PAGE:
The St. Petersburg Housing Authority will ask federal transportation officials to set aside nearly $260,000 for the creation of a bus service to link city residents with suburban jobs. Edward White Jr., director of the Housing Authority, will present plans for the "reverse commuter service" to members of the Pinellas Suncoast Transit Authority (PSTA) at their meeting Wednesday. He is hoping the PSTA board will support his request for money.
"Residents of Jordan Park and the adjacent area, few of whom have access to private transportation, find it difficult if not impossible to get from south-central St. Petersburg to suburban job centers," White wrote in a summary of the proposal to PSTA members.
"While they struggle with the problem of transportation, suburban employers cannot find enough workers to fill entry-level jobs. A reverse commuter service represents a solution to both of these difficulties," he added.
The transportation service is part of an ambitious project sponsored by the Housing Authority and the Jordan Park Management Corp., which is run by residents of the 50-year-old housing project. Jordan Park has 446 apartments, two-thirds of which are rented by single mothers, according to the project proposal.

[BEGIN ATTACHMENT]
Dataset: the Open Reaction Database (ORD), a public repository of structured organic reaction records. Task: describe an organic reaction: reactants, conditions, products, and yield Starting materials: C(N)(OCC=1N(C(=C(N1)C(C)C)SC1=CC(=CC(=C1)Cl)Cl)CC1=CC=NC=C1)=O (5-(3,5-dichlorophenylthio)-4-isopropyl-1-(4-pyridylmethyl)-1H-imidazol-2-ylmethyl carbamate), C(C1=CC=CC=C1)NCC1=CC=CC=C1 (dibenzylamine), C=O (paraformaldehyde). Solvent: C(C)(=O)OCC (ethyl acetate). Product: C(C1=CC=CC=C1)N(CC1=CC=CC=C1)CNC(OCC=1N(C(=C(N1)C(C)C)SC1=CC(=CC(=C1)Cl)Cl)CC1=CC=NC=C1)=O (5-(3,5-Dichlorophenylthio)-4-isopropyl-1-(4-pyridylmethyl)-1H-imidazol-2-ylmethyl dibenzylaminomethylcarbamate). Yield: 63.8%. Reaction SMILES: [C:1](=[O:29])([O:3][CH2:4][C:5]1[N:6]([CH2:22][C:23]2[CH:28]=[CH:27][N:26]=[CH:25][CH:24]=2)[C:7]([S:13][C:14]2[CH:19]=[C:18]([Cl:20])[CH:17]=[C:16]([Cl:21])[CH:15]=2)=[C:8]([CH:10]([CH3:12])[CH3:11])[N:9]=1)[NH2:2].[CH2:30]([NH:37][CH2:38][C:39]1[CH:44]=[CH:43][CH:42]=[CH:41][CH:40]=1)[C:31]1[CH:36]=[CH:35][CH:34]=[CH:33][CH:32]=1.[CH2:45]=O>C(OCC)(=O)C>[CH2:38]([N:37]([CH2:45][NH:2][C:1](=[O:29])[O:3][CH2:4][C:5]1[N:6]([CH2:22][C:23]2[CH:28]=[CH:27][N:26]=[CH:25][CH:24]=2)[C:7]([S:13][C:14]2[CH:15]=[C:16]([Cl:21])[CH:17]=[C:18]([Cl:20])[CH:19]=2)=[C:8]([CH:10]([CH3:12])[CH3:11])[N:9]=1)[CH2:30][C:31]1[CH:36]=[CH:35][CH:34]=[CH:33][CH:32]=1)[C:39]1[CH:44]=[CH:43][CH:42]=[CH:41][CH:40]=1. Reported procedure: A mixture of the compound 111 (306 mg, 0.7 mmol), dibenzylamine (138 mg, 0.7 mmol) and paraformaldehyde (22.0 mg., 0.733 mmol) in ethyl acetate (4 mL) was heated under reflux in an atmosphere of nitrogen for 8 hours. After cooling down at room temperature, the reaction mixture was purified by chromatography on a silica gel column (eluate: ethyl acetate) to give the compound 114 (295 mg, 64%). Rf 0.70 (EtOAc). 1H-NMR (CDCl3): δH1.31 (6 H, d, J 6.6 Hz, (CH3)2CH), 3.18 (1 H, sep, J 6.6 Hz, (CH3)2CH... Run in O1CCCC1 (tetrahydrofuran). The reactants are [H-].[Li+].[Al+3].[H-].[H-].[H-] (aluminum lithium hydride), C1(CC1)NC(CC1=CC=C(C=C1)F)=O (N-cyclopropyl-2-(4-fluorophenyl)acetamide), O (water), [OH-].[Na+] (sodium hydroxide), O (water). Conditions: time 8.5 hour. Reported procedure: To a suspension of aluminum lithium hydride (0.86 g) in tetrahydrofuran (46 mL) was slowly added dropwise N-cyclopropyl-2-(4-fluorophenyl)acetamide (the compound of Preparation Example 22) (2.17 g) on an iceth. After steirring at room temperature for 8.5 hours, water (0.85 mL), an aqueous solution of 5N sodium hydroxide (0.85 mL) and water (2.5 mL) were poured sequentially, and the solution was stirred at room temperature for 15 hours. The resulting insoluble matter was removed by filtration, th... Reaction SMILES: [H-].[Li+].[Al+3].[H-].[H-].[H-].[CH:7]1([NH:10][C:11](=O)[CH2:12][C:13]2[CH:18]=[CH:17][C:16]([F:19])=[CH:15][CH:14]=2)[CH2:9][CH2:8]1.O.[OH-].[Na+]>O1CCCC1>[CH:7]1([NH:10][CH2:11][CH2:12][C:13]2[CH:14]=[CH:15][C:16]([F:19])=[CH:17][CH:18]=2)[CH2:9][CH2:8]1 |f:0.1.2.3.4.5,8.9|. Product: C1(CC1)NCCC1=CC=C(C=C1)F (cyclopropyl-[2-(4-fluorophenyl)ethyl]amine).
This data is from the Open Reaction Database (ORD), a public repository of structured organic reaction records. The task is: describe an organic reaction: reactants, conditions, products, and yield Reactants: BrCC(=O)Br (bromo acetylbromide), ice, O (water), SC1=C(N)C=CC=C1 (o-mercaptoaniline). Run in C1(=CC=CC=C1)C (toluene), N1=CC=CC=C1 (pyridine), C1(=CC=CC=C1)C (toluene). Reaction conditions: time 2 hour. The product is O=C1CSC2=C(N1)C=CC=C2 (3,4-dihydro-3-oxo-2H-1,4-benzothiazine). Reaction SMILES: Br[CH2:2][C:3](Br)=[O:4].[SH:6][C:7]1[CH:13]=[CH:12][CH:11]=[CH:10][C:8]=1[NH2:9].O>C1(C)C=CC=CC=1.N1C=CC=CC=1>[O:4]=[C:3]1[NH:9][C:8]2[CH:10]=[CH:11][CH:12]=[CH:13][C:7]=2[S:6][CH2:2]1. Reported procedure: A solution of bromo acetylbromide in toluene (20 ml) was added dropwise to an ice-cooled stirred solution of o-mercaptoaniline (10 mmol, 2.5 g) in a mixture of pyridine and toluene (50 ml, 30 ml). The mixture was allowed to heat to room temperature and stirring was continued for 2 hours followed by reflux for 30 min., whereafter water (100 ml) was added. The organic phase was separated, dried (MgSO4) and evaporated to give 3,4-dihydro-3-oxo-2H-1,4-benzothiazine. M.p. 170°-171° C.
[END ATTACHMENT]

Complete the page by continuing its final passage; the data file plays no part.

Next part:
The plan also includes the provision of child care services to Jordan Park residents who cannot go to work because they are raising children. White hopes to open a child care center for 40 youngsters that would operate 24 hours, he said.
The bus service, still in the planning stages, would consist of eight 15-seat minibuses that would transport 250 Jordan Park residents to job opportunities outside south-central St. Petersburg, White wrote. The bus service would operate all day to accommodate residents working late shifts.
To begin the program, the Housing Authority will seek money from the federal government, which set aside grants for mass transportation projects through the Urban Mass Transportation Act of 1964, said Larry Newman, executive director of the PSTA.
Gary Brosch, director of the Center for Urban Transportation Research in Tampa, said his group supports the idea, which has worked well in other regions.
"The concept, we think, is terrific," Brosch said.
In the last decade, the distribution of jobs in most areas has shifted from cities to suburbs, Brosch said. Ten years ago, 75 percent of all jobs were located in cities. The numbers now are reversed; most jobs can be found in suburbs.
"At the same time, transit systems have traditionally focused on getting people from the suburbs into town for jobs," Brosch said. "What we're finding is that now jobs are in the suburbs, and it's real hard for transportation systems to get people from town to the suburbs."
For example, White said, hotel and motel managers on the beaches complain they are unable to find help to cook and clean at their businesses. The PSTA does not have routes linking workers from south-central St. Petersburg with the beaches.
"They have no business service out there at all," White said. "In order to get the people from Jordan Park to the jobs, we are going to have to get involved in some sort of innovative reverse commuter service."